I go to Baylor: What’s your excuse?

I go to Baylor: What's your excuse?
I go to Baylor: What's your excuse?
I go to Baylor: What’s your excuse?

By Reubin Turner
Assistant City Editor

The ability to attend one of the most prestigious Christian universities in the world comes with a hefty price tag — $50,000 a year to be exact.

Upon admission into the university, late nights and heavy workloads are sure to ensue as students work toward obtaining a degree within the next four years.

Keller senior Courtney Roberts said these attributes of the university can lead to a sense of entitlement from students across campus.

In the spring of her junior year, Roberts applied for two major internships. Although both were reputable, Roberts was excited about a particular one in Dallas.

She was already in the process of completing one internship and was working to secure one for the summer.

“Both were public relations firms, but I had a friend who worked for the one in Dallas, so I was almost positive I would get that one,” Roberts said.

But after weeks of waiting for a response, Roberts never got one.

Because Roberts had worked hard in school to maintain high marks, and because she went to Baylor, she said she felt that securing the internship would not have been difficult.

“I knew it wasn’t something that wasn’t going to be handed to me, but I did feel that I would at least get an interview,” Roberts said.

She said she felt achieving high marks at a school with a name such as Baylor would have landed her the internship.

Dr. Wade Rowatt, associate professor of psychology, said stories like Roberts’ represent a growing sense of entitlement across the country.

Rowatt studies behavioral psychology, and described narcissism as having an excess love for one’s self.

Rowatt said this entitlement stems from a number of factors, including inflated GPAs and instilling a false sense of accomplishment in children at a young age.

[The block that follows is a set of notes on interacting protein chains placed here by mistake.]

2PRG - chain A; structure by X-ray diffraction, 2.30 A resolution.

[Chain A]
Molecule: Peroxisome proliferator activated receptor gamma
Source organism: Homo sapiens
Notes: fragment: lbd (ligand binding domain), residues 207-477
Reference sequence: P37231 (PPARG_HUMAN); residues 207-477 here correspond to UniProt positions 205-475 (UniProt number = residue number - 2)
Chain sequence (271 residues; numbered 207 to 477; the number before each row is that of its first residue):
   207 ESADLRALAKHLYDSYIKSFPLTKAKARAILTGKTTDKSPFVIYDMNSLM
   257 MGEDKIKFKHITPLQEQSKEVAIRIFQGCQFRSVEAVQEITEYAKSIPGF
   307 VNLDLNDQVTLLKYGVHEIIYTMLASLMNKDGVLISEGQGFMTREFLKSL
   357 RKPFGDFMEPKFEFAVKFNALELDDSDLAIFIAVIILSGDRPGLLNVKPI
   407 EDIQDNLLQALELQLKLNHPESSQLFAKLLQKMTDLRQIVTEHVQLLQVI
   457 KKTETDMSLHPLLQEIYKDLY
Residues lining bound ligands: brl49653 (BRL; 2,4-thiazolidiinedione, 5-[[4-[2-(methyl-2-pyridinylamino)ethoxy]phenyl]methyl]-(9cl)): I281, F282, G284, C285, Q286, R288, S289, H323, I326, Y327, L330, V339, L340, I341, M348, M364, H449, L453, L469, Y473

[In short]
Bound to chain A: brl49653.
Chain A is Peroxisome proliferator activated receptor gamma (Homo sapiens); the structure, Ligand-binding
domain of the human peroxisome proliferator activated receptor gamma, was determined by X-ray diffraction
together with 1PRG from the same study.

“Many times, parents, teachers and coaches have a tendency to praise kids undeservingly, which eventually starts to manifest after a while,” Rowatt said.

He said practices such as giving a trophy to everyone on the team may be well-intentioned, but can have negative consequences in the long run.

According to a study conducted by Jean Twenge, Sara Konrath, Joshua Foster, Keith Campbell and Brad Bushman, the Narcissistic Personality Index has shown a linear trend since the mid ’80s.

The NPI is a test many psychologists and others such as internist Dr. Drew Pinsky, use to gauge narcissism within an individual.

Pinsky, who was the host of television reality show “Celebrity Rehab,” co-authored “The Mirror Effect: How Celebrity Narcissism is Seducing America,” in which he included the NPI test.

Roberts said she believes Baylor falls within the parameters of the trend because she has seen this characteristic exhibited in various ways.

“I know a number of people who thought their parents’ positions or someone they knew could get them jobs or internships,” Roberts said.

She said she even knew someone who had a position created for them because they were friends with the CEO of the company.

Roberts said no matter what she thinks in the future, she will always let her abilities and hard work dictate her achievements.

“Entitlement is understandable in a sense,” Roberts said. “I just choose not to rely on it.”